Does the curriculum matter in peer mentoring? From mentee to mentor in problem‐based learning: a unique case study

Michelle McLean*

*Corresponding author for this work

Research output: Contribution to journalArticleResearchpeer-review

34 Citations (Scopus)

Abstract

Peer mentoring has been used for many years by the Nelson R. Mandela School of Medicine to integrate new students into the academic and social culture of the institution. In 2001, an unusual situation arose. A problem‐based learning (PBL) curriculum was introduced and the first cohort in this programme was mentored by senior traditional curriculum students. The present study, by canvassing the 2002 PBL mentors, set out to determine whether the mismatch in curricula impacted on students' mentoring experiences. There was overwhelming agreement that curriculum did matter—it is only when mentors are able to share the same experiences as mentees, can they fully understand student problems. Notwithstanding this and other difficulties (e.g. timetable clashes), some 2001 mentees did form bonds with their traditional curriculum mentors. Some even identified them as role models. The 2002 PBL mentors also indicated that they had undergone considerable personal development as a result of their experiences.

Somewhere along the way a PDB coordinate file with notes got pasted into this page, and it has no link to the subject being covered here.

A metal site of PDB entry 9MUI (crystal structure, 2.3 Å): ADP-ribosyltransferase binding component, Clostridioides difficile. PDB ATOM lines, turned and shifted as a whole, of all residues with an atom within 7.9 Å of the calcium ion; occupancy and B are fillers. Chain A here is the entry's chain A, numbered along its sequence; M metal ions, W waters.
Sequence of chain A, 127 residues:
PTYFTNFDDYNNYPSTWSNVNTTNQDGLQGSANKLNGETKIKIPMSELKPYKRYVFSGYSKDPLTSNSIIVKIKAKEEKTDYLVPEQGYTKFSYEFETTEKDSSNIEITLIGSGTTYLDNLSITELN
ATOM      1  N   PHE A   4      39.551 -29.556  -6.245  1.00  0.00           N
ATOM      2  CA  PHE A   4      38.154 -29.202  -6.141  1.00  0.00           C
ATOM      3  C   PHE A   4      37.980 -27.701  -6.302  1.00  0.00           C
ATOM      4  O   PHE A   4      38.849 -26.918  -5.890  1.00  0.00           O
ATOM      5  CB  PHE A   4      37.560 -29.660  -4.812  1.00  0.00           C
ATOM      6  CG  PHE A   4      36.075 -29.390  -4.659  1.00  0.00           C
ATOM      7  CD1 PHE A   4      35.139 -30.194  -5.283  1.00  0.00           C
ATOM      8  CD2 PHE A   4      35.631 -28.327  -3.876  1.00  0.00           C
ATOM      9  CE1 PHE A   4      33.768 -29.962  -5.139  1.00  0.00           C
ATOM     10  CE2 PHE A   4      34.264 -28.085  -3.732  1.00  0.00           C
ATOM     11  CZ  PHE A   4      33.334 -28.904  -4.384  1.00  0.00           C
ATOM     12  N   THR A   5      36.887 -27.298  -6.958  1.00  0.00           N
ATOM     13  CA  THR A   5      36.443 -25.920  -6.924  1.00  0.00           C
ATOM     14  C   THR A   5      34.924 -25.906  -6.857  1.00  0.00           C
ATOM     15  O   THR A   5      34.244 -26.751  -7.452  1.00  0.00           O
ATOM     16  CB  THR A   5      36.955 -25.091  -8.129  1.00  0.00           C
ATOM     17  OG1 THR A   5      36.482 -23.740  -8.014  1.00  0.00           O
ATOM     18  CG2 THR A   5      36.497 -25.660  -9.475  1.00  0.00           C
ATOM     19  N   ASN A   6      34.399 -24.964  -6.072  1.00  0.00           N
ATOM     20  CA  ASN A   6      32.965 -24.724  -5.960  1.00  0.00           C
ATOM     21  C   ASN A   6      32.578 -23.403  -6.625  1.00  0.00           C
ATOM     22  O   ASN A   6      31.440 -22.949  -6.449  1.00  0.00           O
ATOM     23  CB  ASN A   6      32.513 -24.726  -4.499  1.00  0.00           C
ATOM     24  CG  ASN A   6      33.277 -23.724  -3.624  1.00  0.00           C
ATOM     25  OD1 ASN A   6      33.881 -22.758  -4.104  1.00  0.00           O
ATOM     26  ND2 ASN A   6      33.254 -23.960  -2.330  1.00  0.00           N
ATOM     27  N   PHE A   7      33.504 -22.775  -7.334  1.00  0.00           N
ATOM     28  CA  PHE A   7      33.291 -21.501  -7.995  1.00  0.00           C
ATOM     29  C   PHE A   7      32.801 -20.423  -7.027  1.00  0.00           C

Original languageEnglish
Pages (from-to)173-186
Number of pages14
JournalMentoring and Tutoring: Partnership in Learning
Volume12
Issue number2
DOIs
Publication statusPublished - Aug 2004
Externally publishedYes

Fingerprint

Dive into the research topics of 'Does the curriculum matter in peer mentoring? From mentee to mentor in problem‐based learning: a unique case study'. Together they form a unique fingerprint.

Cite this